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[TR] Dragontail Peak - Serpentine Arete 6/20/2015


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Trip: Dragontail Peak - Serpentine Arete


Date: 6/20/2015


Trip Report:

Allie and I climbed Serpentine Arete car to car Saturday June 20th 2015. Definitely a long day!


We started out from the Stuart Lake Trailhead at 2:30am to give ourselves plenty of time and hopefully be the first party up since we had heard there was considerable danger of loose rock / rockfall on this route.


As it turned out, we thought the route's reputation for loose rock was a little bit exaggerated. I found it to be fairly average looseness for climbing in the Cascades, with only the top 1/4 of the route particularly loose. Even there, you could avoid dislodging any rocks by being careful and watching where your rope was going behind you. It's definitely a route to watch for loose rock on but not one to avoid because of it's looseness, in my opinion.


I'd seen that there was only a tiny bit of snow to cross to get onto the route in the morning by looking at photos from hikers the previous weekend. So we brought only light ice axes and no crampons to save weight in the carryover. This turned out to be the right decision. The snow was bullet hard in the morning, but you only had to go like 30 feet up the snow (see the tiny red line in the photo):




We arrived at the base of the route around 6am, and found a nice flat ledge soon as we got off the snow that was ideal for faffing and roping up:



I'm sure there's many ways to do the first part of the route but this is how we started:




Once around the bend in the above photo, the terrain forms an obvious scoop that leads you up and right towards the pillar that's described in all the beta. The terrain leads you up to the left edge of the ledge, and then you follow the ledge around to the right of the pillar where the crux crack pitch is. Allie led the crux, going up the center crack rather than the broken twin cracks on the right, and we both found it to be rather stout for a 5.8. I've definitely climbed 5.9s that were easier. Allie after leading the crux:




I led the next pitch, which I thought was more of a typical 5.8. It was super fun climbing including slabs, crack climbing, chicken heads, and liebacks. You finish this 2nd 5.8 pitch at an old piton, which I used as part of my anchor here (the angle of the three pieces wasn't nearly as obtuse as it looks in this photo):




Another party of 2 (Mark and Shannon?) caught up to us shortly after the crux pitches. They seemed to be moving considerably faster so we let them pass us.


From here, the beta we'd read had led us to believe that the rest of the climb was "4th class - 5.0, with occasional low-mid 5th steps". We found that not to be really true, with at least 4 or 5 short cruxes throughout the rest of the climb that were probably also in the 5.7-5.8 range. We did basically simul the whole way up from here, but I stopped to belay Allie in after the little cruxes as I didn't think they were really simul-appropriate terrain.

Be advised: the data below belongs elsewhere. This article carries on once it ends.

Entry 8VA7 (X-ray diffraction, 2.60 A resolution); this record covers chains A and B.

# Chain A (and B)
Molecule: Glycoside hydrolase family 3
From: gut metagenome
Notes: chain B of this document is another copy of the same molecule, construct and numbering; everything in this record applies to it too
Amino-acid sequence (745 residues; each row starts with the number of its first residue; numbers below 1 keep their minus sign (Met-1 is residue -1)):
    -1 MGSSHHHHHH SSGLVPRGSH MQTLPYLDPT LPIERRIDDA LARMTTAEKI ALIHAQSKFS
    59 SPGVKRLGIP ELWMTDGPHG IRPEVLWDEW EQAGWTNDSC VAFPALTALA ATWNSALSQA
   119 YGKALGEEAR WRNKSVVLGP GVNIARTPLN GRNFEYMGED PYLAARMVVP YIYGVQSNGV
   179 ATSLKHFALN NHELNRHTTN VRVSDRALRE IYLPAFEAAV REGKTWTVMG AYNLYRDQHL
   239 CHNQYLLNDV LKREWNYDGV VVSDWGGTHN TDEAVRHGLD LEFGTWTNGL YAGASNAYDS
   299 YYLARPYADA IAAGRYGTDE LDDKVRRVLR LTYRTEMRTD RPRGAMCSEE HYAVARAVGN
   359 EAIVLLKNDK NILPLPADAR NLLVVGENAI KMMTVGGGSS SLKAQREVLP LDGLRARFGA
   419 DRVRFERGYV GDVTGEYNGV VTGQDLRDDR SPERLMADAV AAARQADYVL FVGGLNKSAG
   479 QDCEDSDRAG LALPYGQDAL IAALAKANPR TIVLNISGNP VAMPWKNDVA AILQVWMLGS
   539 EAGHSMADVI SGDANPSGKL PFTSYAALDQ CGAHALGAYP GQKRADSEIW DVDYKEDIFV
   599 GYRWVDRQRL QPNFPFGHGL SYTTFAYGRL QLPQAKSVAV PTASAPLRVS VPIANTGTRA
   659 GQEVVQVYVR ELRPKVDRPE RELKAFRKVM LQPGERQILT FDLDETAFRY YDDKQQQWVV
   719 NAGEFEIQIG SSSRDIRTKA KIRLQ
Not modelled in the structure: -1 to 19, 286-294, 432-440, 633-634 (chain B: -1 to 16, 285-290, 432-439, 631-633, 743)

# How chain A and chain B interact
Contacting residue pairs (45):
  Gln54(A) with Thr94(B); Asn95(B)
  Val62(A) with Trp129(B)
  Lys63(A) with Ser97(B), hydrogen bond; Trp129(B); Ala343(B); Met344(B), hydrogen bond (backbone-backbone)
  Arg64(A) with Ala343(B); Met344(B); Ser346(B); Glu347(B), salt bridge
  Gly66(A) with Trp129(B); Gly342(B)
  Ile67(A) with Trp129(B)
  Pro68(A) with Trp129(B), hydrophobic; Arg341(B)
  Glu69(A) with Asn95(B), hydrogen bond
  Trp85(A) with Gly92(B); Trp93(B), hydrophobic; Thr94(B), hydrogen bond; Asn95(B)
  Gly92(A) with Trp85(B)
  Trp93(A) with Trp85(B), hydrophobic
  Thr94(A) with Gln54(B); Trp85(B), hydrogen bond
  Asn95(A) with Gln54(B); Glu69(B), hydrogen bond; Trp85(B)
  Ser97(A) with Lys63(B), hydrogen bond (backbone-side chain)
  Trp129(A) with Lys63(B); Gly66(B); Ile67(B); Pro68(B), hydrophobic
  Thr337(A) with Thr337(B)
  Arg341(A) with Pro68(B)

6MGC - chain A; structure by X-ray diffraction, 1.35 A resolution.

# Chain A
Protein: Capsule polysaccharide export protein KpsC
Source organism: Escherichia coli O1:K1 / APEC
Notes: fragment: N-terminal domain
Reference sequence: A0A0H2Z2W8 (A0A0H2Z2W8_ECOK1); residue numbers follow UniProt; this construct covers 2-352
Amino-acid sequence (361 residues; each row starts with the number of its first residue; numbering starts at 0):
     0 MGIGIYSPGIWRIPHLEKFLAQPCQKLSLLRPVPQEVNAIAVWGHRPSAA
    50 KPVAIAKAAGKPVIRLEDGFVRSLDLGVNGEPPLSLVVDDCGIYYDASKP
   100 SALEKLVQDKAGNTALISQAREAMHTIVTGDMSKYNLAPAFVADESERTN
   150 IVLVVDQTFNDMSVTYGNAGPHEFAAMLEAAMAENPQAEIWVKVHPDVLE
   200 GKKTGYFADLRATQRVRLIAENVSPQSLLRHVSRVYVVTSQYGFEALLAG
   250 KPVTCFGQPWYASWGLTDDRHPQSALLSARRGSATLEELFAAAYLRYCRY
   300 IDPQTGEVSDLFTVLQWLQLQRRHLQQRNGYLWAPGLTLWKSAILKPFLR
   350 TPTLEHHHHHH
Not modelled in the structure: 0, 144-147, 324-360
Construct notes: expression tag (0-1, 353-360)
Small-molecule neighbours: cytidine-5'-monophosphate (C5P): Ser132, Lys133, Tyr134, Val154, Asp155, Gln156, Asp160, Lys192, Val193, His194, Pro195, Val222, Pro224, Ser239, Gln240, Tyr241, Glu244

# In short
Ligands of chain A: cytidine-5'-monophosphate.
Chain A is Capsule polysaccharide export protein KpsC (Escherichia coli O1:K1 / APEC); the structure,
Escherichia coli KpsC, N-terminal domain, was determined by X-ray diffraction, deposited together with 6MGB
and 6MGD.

A notable one shortly after the 2 official 5.8 pitches was a ~15 ft section of layback on top of a slab that I sewed up like crazy. Another one was a ~10 ft vertical corner crack, one of the guys in the party that passed us following it here, as I wait to lead up it:




All in all, we found there to be significantly more good quality climbing at a fun challenge level on this route than we had expected based on the beta.


We summitted at 3:30pm:




The enchantment basin looks awfully barren this time of year:




Stuart standing proud as always:




We hung out with the other climbers and hikers at the Dragontail summit until about 5pm, then made our way down. The Dragontail snowfield was soft in the afternoon, crampons definitely not needed.


Dragontail snowfield on the descent:




We arrived back at the cars at 10:30pm, for a total of 20 hours car to car.


Approach notes:

Very short section of hard snow in the morning. You'll want an axe or crampons for this section, but don't need both if you are fairly comfortable on hard snow.


Gear notes:

We brought a very large rack (singles #0.2-0.4, doubles #0.5-2, one #3, a set of nuts, and 13 slings). We were happy to have this much gear because 5.8 in the alpine is about as hard as we lead, and it allowed us to sew up the hard parts. Climbers that comfortably lead harder grades could do this with a light alpine rack no problem.

Edited by ilias
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Nice work guys!


Regarding your picture of the start, I remember looking for a leftward traverse too, thinking that the corner directly above looked spooky from the ground with the thought in my head that there was some sort of 4th class ledge system I was supposed to be looking for. At any rate, I ended up going straight up the corner and found lots of edges and cracks, mild by comparison to the later 5.8 pitches and a nice warm up for the day.

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